Thursday, March 23, 2023  |



New Faces: Ievgen Khytrov


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Vital Statistics:
Hometown: Kryvyi Rih, Ukraine
Weight class: Middleweight
Height / reach: 5-11 (180 cm)/ 65 inches (165 cm)
Amateur record: 450-50 (estimated)
Turned pro: 2013
Pro record: 6-0, 6 knockouts
Trainer(s): Gary Stark Sr., Andre Rozier
Manager: Michael Elovitz
Promoter: Iron Mike Promotions and Fight Promotions
Twitter: @Khytrov

Best night of pro career: It could be argued that no fighter with less than 10-fights has been as impressive as Khytrov (Pronounced Hytrov) at this point. He has gone 6-0, all inside the distance against decent opposition.

He considers his first round stoppage over once beaten Willie Fortune as his best win to date.

“The last one, it ended very quickly,” Khytrov told through translator Olga Petrov. “I put in a lot of preparation in that particular fight so I count that as the most significant.”

His trainer Gary Stark Sr. who works with noted middleweights Daniel Jacobs and Curtis Stevens as well as light heavyweight U.S. Olympian Marcus Browne, was most impressed with his third pro outing.

“I like the fight with Julius Kennedy because that kid was a good fighter,” said Stark Sr. “Even though he was 7-7, he still had a lot of ring smarts; (Kennedy) was a veteran.

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“That was a good fight, the way he broke him down and took him out.”


Worst night of pro career: Khytrov has stopped all of his six opponents inside the distance, looking very impressive.It’s hard to pick holes in the heavy handed Ukrainian at this point.

“I can’t really name anyone,” said the 26-year-old boxer-puncher. “All of the fighters were equally difficult and challenging in that respect. I am happy with all of my performances.”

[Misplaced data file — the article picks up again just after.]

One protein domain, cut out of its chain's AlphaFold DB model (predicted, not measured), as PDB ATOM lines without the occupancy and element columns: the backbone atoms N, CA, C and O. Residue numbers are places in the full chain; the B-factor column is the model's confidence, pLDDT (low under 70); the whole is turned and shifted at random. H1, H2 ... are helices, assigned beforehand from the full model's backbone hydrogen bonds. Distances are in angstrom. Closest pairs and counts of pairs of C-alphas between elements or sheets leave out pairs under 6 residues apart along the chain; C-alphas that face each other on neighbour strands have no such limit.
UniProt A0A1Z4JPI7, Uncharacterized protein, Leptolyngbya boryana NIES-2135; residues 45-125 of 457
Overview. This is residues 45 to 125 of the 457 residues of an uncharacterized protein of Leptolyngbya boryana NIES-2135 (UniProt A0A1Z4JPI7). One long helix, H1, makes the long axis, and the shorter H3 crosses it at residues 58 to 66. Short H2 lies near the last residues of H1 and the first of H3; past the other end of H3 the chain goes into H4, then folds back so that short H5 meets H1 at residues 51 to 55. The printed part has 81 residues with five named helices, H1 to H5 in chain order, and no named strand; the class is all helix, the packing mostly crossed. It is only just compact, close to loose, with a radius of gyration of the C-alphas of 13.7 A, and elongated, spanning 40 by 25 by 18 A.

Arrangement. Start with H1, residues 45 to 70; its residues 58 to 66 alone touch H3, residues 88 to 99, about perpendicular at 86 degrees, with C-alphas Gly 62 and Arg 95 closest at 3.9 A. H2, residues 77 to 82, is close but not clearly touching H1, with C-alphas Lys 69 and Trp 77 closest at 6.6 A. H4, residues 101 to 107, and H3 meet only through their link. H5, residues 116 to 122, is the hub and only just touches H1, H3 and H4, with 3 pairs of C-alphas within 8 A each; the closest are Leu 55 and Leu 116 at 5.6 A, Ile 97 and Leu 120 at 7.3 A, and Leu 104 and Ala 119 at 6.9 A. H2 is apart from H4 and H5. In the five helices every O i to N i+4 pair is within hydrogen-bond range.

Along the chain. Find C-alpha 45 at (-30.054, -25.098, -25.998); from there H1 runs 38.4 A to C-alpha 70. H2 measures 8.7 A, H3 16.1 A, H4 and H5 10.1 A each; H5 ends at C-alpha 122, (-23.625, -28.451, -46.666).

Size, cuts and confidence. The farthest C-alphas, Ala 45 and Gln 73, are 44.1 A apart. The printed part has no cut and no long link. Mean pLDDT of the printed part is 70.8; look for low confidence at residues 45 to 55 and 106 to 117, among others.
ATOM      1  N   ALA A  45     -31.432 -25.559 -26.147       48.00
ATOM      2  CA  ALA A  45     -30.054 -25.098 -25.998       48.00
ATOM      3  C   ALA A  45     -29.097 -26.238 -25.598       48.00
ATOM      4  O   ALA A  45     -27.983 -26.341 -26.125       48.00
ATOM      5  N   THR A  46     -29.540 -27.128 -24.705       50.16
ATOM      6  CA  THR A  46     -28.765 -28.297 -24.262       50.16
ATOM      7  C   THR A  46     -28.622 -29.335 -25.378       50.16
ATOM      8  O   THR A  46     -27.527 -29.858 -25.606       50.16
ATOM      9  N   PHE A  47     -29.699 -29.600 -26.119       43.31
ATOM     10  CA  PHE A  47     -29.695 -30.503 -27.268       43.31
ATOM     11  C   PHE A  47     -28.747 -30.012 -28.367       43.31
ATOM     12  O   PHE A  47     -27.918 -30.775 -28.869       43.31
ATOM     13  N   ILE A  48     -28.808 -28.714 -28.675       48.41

Next fight: He continues to stay active when he faces Louis Rose (11-1-1, 3 KOs) on Friday in Tulsa, Oklahoma. The bout will be shown on beIn Sports.

Rose, 25, has lost just once in 13 fights, a six-round decision to journeyman Tony Hirsch in the fall of 2012.

Originally, there was talk of experienced Laatekwei Hammond, however his team felt Rose to a fresher challenge.


Why he’s a prospect: Khytrov came from the hugely successful Ukrainian amateur program and competed on the same 2012 Olympic team as Oleksandr Usyk and Vasyl Lomachenko. He remains in contact with them.

“I consider that as the best team Ukraine has ever had,” said Khytrov. “I went to Ukraine recently and there are some guys who are coming through with great potential. It’s difficult to single anyone out.”

His biggest success was winning gold in the middleweight class at the 2011 world championships where he beat fellow up and coming pro Ryota Murata, of Japan, in the final.

Khytrov won bronze at the 2013 European championships, the boxing European cup and European junior boxing championships and was Ukraine national champion in 2010.

He competed at the 2012 Olympics where he lost to Anthony Ogogo in the round of 16, losing on the count-back system. That loss clearly rankles with him.

“It was a scandalous fight and I lost to the British guy,” he said. “But I have my reservations on that fight.”

Since turning pro Khytrov has sparred with many top professionals including Stevens, Browne, Patrick Day and Sean Monnaghan. Recently he spent two months in Pennsylvania, sparring countless rounds with Jacobs.

“That (sparring with Jacobs) made a crucial impact on my ability to win that fight (the Fortune fight),” he said.

Stark is very impressed with the Ukrainian.

“You know why he’s a good prospect?” Stark Sr. says rhetorically. “Because when we got him he had maybe 500 amateur fights, that experience means so much.

“When these guys come over here they have so much experience. It’s funny because in the United States the top amateur guys might have 100, 150 (fights), over there they don’t really have professionals like that. Them guys stay around the amateurs for 400, 500 fights, they come over here and they’re like a well-rounded pro already.”

The inevitable comparisons will be drawn between Khytrov and Gennady Golovkin. Both are from nations that were part of the old Soviet Union, both were big amateurs and are heavy handed.

Khytrov down plays the resemblances.